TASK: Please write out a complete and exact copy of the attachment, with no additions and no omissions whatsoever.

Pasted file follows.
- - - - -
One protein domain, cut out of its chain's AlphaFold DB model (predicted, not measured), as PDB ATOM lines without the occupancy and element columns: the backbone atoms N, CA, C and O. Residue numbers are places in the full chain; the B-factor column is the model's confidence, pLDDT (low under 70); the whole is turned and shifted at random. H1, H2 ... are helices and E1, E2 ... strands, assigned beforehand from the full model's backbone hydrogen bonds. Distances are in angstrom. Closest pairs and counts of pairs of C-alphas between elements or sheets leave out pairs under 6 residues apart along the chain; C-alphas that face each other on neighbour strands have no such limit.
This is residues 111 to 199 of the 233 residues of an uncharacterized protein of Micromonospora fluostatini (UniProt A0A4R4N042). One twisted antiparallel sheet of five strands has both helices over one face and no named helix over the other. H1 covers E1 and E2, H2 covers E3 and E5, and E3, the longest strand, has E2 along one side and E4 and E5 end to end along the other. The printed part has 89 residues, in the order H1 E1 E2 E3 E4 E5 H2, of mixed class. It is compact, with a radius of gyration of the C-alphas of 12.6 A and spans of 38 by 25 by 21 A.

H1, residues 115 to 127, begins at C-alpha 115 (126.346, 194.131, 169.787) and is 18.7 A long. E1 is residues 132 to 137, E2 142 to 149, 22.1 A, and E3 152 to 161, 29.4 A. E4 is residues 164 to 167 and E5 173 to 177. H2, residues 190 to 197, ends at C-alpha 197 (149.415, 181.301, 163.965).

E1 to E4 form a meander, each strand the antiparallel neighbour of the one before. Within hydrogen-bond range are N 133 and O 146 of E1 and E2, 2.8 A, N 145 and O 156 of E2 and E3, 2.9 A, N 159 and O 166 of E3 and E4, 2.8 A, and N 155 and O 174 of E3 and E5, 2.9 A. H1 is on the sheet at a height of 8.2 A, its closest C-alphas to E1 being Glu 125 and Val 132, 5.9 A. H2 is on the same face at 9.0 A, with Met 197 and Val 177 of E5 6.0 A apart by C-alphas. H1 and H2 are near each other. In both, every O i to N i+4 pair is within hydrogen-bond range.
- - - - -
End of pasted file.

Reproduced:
One protein domain, cut out of its chain's AlphaFold DB model (predicted, not measured), as PDB ATOM lines without the occupancy and element columns: the backbone atoms N, CA, C and O. Residue numbers are places in the full chain; the B-factor column is the model's confidence, pLDDT (low under 70); the whole is turned and shifted at random. H1, H2 ... are helices and E1, E2 ... strands, assigned beforehand from the full model's backbone hydrogen bonds. Distances are in angstrom. Closest pairs and counts of pairs of C-alphas between elements or sheets leave out pairs under 6 residues apart along the chain; C-alphas that face each other on neighbour strands have no such limit.
This is residues 111 to 199 of the 233 residues of an uncharacterized protein of Micromonospora fluostatini (UniProt A0A4R4N042). One twisted antiparallel sheet of five strands has both helices over one face and no named helix over the other. H1 covers E1 and E2, H2 covers E3 and E5, and E3, the longest strand, has E2 along one side and E4 and E5 end to end along the other. The printed part has 89 residues, in the order H1 E1 E2 E3 E4 E5 H2, of mixed class. It is compact, with a radius of gyration of the C-alphas of 12.6 A and spans of 38 by 25 by 21 A.

H1, residues 115 to 127, begins at C-alpha 115 (126.346, 194.131, 169.787) and is 18.7 A long. E1 is residues 132 to 137, E2 142 to 149, 22.1 A, and E3 152 to 161, 29.4 A. E4 is residues 164 to 167 and E5 173 to 177. H2, residues 190 to 197, ends at C-alpha 197 (149.415, 181.301, 163.965).

E1 to E4 form a meander, each strand the antiparallel neighbour of the one before. Within hydrogen-bond range are N 133 and O 146 of E1 and E2, 2.8 A, N 145 and O 156 of E2 and E3, 2.9 A, N 159 and O 166 of E3 and E4, 2.8 A, and N 155 and O 174 of E3 and E5, 2.9 A. H1 is on the sheet at a height of 8.2 A, its closest C-alphas to E1 being Glu 125 and Val 132, 5.9 A. H2 is on the same face at 9.0 A, with Met 197 and Val 177 of E5 6.0 A apart by C-alphas. H1 and H2 are near each other. In both, every O i to N i+4 pair is within hydrogen-bond range.